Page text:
Downtown gets down

More small-business owners flock to renovated buildings along Main and Gray as the area gains a reputation as one of Central Oklahoma’s most vibrant and eccentric districts, defined by locally owned boutiques, galleries, pubs and diners celebrating a progressive arts scene.

The unique sense of community convinced Corey and Julia Gingerich to leave Los Angeles and open Anty Shanty, a vintage clothing shop at 318 E. Main. Also in tow is the couple’s label, Slanty Shanty Records, whose artists Brother Gruesome, Kite Flying Robot and Penny Hill turned the couple on to Norman’s potential.

“Everyone has been so supportive that I hesitate to talk about our businesses as separate entities,” Corey Gingerich said. “The owner of the Gray Owl (Coffee) built our desk for us; the Blue Koi Tattoo people are always keeping a look out for our shop and keeping us safe; the guy from the Pink Elephant made us dinner and talked to us about business; and Amber from Dreamer (Concepts) worked on an event with us for (Norman Music Festival). We all feel like we are all struggling against Ed Noble Parkway and Walmart, but also know that a rising tide lifts all boats.”

Artists’ cooperatives and studios have sprung up, including Downtown Sound, 115 S. Crawford, and the Form
and Function Lab, 123 E. Main. Nick Lillard opened the latter last year
as a place to connect engineering and the arts, but also to encourage
performance artists who might not otherwise have a venue. The space is
flanked by other art spaces on the second floor of the building, which
looks more like an art school than retail.

above J.J. Bradford owns the new MerryBelle’s in downtown Norman.

“It is very similar to a college atmosphere. There is a lot of busy-ness,” Lillard said. “Every time you walk up the steps, there is someone doing some sort of creative activity, and it gets your blood running. Either you think, ‘OK, it’s time for me to get busy,’ or maybe you want to see what they are up to and maybe help out.”

That collective energy is fed by area  events, whether it’s Groovefest at Andrews Park or art shows and concerts sprinkled across the calendar.

“There is more activity going on, and it builds on itself,” said Erinn Gavaghan, executive director of the Norman Arts Council.

“With
the music festival, there is a lot going on right on Main Street. The
Mayfair Arts festival is just off Main. As restaurants come in, that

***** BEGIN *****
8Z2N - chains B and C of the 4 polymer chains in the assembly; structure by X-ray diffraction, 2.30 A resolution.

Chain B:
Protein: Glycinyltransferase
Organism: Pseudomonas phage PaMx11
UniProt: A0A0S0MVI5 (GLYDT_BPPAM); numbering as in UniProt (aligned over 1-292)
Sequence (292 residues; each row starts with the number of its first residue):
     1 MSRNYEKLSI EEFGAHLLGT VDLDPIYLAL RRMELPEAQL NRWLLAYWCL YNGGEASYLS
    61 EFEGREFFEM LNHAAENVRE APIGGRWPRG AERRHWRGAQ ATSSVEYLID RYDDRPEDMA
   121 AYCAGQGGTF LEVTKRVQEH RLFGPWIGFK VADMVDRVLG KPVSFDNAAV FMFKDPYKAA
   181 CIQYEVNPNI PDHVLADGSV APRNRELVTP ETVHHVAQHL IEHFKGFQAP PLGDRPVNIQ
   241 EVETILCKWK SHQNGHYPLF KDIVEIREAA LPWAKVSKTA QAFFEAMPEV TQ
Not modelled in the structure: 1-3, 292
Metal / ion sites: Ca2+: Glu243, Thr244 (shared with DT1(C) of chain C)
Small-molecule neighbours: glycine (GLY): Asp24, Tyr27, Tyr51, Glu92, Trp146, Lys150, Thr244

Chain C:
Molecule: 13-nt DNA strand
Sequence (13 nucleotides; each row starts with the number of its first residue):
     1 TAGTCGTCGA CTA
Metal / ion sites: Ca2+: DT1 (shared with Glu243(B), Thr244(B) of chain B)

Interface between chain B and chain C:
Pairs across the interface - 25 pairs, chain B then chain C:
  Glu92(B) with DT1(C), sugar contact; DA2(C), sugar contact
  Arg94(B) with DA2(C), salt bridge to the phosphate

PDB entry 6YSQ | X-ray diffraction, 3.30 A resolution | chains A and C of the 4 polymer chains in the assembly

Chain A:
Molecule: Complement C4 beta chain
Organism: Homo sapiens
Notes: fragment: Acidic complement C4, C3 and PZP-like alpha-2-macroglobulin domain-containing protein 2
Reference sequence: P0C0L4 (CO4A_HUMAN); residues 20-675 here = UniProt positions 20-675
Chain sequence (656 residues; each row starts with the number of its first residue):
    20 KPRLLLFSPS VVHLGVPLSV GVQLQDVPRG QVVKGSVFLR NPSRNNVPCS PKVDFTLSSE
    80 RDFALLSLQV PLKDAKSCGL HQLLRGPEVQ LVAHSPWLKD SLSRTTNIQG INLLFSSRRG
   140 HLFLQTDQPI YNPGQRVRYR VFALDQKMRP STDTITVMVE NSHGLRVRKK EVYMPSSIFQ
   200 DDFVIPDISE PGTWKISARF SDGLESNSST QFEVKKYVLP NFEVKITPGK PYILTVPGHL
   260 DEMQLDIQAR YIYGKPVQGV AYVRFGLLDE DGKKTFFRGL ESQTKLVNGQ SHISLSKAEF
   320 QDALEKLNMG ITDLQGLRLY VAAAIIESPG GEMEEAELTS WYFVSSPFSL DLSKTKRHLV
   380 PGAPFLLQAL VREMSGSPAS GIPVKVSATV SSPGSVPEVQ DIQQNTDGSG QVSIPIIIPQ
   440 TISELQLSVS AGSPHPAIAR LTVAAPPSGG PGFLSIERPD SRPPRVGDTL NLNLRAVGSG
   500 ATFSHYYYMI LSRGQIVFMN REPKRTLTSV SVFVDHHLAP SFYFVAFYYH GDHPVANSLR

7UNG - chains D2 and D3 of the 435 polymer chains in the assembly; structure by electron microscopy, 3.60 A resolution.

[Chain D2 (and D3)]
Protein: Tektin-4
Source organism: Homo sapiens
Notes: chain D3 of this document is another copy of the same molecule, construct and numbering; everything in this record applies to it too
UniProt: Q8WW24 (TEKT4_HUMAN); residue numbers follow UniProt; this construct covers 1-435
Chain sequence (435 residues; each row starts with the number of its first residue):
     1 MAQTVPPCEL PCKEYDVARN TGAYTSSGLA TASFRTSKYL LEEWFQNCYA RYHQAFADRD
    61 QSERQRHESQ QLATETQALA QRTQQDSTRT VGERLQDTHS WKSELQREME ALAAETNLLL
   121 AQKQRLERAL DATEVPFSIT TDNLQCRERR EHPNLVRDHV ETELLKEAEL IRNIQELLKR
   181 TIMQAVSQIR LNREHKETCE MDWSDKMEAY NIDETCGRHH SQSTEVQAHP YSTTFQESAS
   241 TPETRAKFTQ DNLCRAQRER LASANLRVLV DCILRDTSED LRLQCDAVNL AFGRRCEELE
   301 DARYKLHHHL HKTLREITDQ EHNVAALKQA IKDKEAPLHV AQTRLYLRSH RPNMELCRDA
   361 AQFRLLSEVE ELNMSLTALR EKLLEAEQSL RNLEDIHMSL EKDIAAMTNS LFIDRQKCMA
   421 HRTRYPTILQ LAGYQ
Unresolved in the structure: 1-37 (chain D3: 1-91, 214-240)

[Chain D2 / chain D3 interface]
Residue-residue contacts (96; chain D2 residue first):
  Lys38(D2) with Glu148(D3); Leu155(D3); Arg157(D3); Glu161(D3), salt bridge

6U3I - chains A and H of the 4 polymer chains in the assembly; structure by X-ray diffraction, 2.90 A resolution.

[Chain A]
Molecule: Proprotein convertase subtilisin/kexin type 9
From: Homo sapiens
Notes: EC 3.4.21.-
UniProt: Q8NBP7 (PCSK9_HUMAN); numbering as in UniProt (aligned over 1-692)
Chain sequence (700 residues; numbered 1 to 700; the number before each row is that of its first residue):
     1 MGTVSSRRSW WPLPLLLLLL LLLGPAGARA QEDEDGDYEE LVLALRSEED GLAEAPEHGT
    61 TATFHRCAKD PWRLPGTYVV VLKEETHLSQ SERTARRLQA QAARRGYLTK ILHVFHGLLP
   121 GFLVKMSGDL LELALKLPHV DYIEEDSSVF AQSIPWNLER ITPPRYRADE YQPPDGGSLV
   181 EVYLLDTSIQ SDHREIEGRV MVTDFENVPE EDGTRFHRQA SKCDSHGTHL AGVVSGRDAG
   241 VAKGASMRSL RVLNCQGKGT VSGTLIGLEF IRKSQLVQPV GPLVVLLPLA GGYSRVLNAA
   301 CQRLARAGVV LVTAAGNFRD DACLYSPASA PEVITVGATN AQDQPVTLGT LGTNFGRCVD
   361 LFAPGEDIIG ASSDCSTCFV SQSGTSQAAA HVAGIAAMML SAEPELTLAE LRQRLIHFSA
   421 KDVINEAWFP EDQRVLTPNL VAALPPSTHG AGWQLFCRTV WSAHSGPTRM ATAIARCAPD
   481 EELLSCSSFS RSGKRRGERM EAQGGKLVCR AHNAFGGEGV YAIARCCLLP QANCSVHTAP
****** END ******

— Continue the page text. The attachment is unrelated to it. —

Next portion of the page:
will attract other businesses. Once the momentum gets going and things
get renovated, it all plays into it.”

To
keep the buzz humming, Gavaghan said a renewed emphasis is being placed
on the 2nd Friday Circuit of Art. The foot traffic is there, but she
hopes to bring in arts organizations to provide more of a spectacle,
which will draw in even more business owners like J.J. Bradford, of the
new boutique MerryBelle’s, 230 E. Main.

“I
remember going to the first art walk and thinking that this was going
to be huge, and they’ve only gotten better and better,” Bradford said.
“There is such a great vibe. It’s a city of festivals. There is a need
for more boutiques and shops downtown, which will draw even more people
to this area.”

MerryBelle’s
features a line of specialty teas found nowhere else in the state, as
well as local artists who are highlighted at every art walk.

As
owners hope the growth continues, Gingerich believes that as long as
the community keeps pushing its unique culture forward, the best has yet
to come.

“I came here
saying, ‘This is our store, our part of Norman,’ but the last two
months have blown that idea out of the water,” he said. “So many people
helping out, doing work for free. This is a thousand times better than I
could have ever imagined.”

Charles Martin

This material falls under the archives category because it was imported from our previous website. It will eventually be filtered into the proper category as time allows.

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